There has been some eye-opening tech stories in the news in regards to tracking software on cell phones, tracking websites, and the tracking of personal information.

tracking

Cell phones:

The first story, from 2011, was Carrier IQ. Their tracking software was reported to be in tens of millions cell phones.

When this tidbit of news hit the headlines, the tech blogs went wild. Cell phone owners began realising that every keystroke of their cell phone was being recorded. Maybe. It wasn’t exactly verified nor exactly denied. Nonetheless, it was considered unauthorised wire-tapping.

When Carrier IQ was questioned, they made a statement. But, when questioning dug deeper, they changed their tune.

Cell phone manufacturers were inundated with questions. Very quickly those same cell phone manufacturers began to distance themselves from this very messy can of worms.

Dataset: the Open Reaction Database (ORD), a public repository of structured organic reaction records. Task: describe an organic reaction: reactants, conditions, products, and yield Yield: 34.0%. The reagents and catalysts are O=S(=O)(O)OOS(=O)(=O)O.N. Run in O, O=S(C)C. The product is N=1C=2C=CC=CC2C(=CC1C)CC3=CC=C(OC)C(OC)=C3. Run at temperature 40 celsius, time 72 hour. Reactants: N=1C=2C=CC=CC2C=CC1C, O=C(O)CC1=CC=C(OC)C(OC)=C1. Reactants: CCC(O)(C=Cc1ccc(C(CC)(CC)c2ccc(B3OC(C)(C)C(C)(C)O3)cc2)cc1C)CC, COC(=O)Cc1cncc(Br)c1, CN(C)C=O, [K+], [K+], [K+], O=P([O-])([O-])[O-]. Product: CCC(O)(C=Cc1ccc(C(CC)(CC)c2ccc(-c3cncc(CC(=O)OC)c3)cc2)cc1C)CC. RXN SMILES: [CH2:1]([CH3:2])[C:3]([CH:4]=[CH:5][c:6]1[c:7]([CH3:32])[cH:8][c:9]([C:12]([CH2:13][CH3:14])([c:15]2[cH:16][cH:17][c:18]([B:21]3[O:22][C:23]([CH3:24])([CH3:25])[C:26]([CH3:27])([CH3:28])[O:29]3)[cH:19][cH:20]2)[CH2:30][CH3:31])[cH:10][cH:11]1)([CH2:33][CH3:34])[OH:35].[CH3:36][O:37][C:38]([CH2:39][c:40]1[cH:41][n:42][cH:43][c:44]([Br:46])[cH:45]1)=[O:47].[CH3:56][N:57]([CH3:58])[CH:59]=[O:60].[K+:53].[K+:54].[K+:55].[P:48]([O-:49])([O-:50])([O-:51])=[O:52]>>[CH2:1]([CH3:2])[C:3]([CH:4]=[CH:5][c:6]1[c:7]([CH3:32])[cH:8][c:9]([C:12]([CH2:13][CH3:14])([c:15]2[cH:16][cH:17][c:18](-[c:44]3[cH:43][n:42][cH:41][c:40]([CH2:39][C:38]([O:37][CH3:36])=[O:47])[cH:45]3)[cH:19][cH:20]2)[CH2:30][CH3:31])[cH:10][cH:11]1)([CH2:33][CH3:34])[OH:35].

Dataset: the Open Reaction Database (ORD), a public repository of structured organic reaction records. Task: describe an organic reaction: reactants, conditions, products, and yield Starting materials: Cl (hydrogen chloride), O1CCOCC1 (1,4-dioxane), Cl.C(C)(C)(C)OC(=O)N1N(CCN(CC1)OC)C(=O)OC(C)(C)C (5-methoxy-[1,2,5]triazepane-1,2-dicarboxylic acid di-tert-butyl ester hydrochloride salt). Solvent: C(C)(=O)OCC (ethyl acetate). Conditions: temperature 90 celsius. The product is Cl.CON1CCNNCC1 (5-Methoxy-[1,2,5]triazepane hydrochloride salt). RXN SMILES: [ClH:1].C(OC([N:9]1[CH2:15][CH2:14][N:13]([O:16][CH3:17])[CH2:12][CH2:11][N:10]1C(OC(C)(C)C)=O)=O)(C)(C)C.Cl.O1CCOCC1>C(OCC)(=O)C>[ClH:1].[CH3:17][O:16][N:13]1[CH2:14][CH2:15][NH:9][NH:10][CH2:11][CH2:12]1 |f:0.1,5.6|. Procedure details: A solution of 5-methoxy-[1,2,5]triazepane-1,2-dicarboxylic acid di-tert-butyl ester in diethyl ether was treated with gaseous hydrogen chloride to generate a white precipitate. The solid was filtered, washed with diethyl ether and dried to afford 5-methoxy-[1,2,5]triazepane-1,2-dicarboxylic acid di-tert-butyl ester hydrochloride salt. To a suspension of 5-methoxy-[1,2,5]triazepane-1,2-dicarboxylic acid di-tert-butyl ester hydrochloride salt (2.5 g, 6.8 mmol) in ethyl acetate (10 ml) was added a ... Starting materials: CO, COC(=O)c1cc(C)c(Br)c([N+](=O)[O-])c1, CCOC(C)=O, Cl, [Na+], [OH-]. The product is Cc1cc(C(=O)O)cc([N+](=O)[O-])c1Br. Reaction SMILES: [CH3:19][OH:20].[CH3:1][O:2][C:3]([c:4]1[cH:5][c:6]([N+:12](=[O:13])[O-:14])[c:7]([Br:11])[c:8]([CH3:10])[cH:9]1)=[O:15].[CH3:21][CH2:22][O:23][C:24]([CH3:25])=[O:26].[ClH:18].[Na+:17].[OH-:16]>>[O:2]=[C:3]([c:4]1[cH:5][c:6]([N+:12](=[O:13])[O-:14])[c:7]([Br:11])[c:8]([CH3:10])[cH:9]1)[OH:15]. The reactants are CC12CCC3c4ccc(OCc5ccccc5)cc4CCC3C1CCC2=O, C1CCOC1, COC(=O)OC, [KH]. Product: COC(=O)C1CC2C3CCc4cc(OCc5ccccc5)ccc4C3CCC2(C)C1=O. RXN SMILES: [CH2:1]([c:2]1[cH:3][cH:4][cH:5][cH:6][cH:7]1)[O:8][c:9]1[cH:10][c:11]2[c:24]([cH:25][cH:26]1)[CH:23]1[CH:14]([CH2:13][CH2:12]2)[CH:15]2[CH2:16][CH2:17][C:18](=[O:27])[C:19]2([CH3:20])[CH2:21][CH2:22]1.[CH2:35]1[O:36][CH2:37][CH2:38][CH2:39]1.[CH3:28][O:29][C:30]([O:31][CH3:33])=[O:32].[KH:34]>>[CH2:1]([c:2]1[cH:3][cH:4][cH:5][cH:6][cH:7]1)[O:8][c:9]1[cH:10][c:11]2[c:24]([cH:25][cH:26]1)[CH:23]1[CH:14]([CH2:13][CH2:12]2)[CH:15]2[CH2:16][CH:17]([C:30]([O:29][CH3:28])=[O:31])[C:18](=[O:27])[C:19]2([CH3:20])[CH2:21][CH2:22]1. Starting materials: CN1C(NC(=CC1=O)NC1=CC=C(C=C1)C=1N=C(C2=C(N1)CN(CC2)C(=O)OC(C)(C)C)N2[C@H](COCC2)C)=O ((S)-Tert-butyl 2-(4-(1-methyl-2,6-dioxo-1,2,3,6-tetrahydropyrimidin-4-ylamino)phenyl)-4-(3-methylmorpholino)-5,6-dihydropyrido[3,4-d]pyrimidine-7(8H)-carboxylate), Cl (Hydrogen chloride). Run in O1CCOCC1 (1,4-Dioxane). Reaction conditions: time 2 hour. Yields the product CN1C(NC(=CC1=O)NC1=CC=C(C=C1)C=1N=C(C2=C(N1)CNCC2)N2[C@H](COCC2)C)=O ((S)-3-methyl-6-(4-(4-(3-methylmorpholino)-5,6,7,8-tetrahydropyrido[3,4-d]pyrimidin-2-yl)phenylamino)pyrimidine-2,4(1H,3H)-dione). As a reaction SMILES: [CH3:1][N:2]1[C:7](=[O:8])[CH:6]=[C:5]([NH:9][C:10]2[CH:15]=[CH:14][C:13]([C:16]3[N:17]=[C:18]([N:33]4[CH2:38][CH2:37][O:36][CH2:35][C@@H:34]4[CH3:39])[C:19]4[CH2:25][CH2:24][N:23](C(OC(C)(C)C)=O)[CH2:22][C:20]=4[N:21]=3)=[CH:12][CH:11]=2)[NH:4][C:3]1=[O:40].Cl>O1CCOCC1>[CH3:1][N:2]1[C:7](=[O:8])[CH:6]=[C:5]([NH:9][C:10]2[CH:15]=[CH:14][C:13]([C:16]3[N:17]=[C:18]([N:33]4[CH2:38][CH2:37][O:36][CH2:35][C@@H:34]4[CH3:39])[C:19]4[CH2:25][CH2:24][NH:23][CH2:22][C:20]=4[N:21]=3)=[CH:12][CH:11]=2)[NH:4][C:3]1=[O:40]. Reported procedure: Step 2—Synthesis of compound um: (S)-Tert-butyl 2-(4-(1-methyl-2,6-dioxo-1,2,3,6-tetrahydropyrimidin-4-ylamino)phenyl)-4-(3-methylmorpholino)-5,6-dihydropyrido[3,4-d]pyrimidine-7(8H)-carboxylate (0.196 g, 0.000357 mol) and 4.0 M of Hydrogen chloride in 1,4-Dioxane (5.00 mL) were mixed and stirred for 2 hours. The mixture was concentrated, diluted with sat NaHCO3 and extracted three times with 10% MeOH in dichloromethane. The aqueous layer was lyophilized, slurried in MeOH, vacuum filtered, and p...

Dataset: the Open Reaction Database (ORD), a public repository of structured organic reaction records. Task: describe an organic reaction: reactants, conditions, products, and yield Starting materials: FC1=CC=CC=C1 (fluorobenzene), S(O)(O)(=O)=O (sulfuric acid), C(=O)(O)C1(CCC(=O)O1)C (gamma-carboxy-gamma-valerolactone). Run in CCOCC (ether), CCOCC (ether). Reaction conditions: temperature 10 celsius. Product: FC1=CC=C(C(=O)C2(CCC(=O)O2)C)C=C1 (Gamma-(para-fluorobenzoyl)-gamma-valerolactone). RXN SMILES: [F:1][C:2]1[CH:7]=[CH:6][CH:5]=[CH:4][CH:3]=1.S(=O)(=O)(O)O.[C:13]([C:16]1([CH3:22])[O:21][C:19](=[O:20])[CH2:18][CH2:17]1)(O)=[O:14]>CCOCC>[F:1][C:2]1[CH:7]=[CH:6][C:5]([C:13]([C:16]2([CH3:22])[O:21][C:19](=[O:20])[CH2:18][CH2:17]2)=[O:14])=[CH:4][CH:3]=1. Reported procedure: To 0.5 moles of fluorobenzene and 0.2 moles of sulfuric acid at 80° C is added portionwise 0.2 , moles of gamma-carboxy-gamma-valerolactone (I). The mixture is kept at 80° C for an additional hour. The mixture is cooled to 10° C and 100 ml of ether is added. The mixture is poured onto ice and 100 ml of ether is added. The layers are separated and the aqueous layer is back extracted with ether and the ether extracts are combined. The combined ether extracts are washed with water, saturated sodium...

Let me give you the highlights of this story:

“Carrier IQ is installed on our phones?

Gee, let us look…

Oh… it seems it is. How did that get there?

What’s it doing on our phones?

We don’t know, but we will investigate.

Okay, we looked.

Rest assured, we are not recording your keystrokes, but your phone sends back diagnostics and usage reports. Nothing to get alarmed about.

We think. ”

Uh-huh…..

However, when the American FBI was approached with a Freedom Of Information request on Carrier IQ they would not confirm or deny anything to do with Carrier IQ.

If you have a Motorola Droid, you need to read this article.

Suddenly, your cell phone is doing lots more than just a phone call.

Do you recall the movie: Eagle Eye, from 2008. Well, you know how they say, “truth is sometimes stranger than fiction.”

Do you still feel comfortable about using your cell phone now? Kind of gives me an icky feeling if you ask me.

Websites:

Time and time again, Facebook has been questioned about tracking users. “Oh no, we don’t track anything to do with anyone. We’re as pure as the driven snow.”

Yeah, right. Keep reading.